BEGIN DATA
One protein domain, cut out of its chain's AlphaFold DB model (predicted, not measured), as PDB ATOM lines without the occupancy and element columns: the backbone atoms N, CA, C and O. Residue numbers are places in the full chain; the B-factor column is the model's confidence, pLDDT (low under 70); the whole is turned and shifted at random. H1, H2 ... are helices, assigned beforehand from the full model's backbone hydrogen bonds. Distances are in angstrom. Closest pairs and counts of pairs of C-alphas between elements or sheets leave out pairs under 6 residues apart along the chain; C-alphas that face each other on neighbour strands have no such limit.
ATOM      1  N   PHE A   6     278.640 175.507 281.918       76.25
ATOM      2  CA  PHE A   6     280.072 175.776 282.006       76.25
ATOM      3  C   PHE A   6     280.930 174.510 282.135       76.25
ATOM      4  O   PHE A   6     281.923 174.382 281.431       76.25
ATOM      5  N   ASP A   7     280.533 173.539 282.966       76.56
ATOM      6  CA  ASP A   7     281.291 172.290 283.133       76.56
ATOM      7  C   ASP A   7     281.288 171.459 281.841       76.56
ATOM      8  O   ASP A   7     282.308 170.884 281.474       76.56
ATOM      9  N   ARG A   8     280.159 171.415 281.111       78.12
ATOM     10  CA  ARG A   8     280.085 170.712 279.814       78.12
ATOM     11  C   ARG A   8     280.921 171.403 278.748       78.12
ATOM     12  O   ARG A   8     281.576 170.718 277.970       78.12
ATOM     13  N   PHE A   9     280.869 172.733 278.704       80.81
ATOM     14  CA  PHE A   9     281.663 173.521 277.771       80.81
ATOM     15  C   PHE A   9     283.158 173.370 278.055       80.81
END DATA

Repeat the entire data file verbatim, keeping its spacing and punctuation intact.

One protein domain, cut out of its chain's AlphaFold DB model (predicted, not measured), as PDB ATOM lines without the occupancy and element columns: the backbone atoms N, CA, C and O. Residue numbers are places in the full chain; the B-factor column is the model's confidence, pLDDT (low under 70); the whole is turned and shifted at random. H1, H2 ... are helices, assigned beforehand from the full model's backbone hydrogen bonds. Distances are in angstrom. Closest pairs and counts of pairs of C-alphas between elements or sheets leave out pairs under 6 residues apart along the chain; C-alphas that face each other on neighbour strands have no such limit.
ATOM      1  N   PHE A   6     278.640 175.507 281.918       76.25
ATOM      2  CA  PHE A   6     280.072 175.776 282.006       76.25
ATOM      3  C   PHE A   6     280.930 174.510 282.135       76.25
ATOM      4  O   PHE A   6     281.923 174.382 281.431       76.25
ATOM      5  N   ASP A   7     280.533 173.539 282.966       76.56
ATOM      6  CA  ASP A   7     281.291 172.290 283.133       76.56
ATOM      7  C   ASP A   7     281.288 171.459 281.841       76.56
ATOM      8  O   ASP A   7     282.308 170.884 281.474       76.56
ATOM      9  N   ARG A   8     280.159 171.415 281.111       78.12
ATOM     10  CA  ARG A   8     280.085 170.712 279.814       78.12
ATOM     11  C   ARG A   8     280.921 171.403 278.748       78.12
ATOM     12  O   ARG A   8     281.576 170.718 277.970       78.12
ATOM     13  N   PHE A   9     280.869 172.733 278.704       80.81
ATOM     14  CA  PHE A   9     281.663 173.521 277.771       80.81
ATOM     15  C   PHE A   9     283.158 173.370 278.055       80.81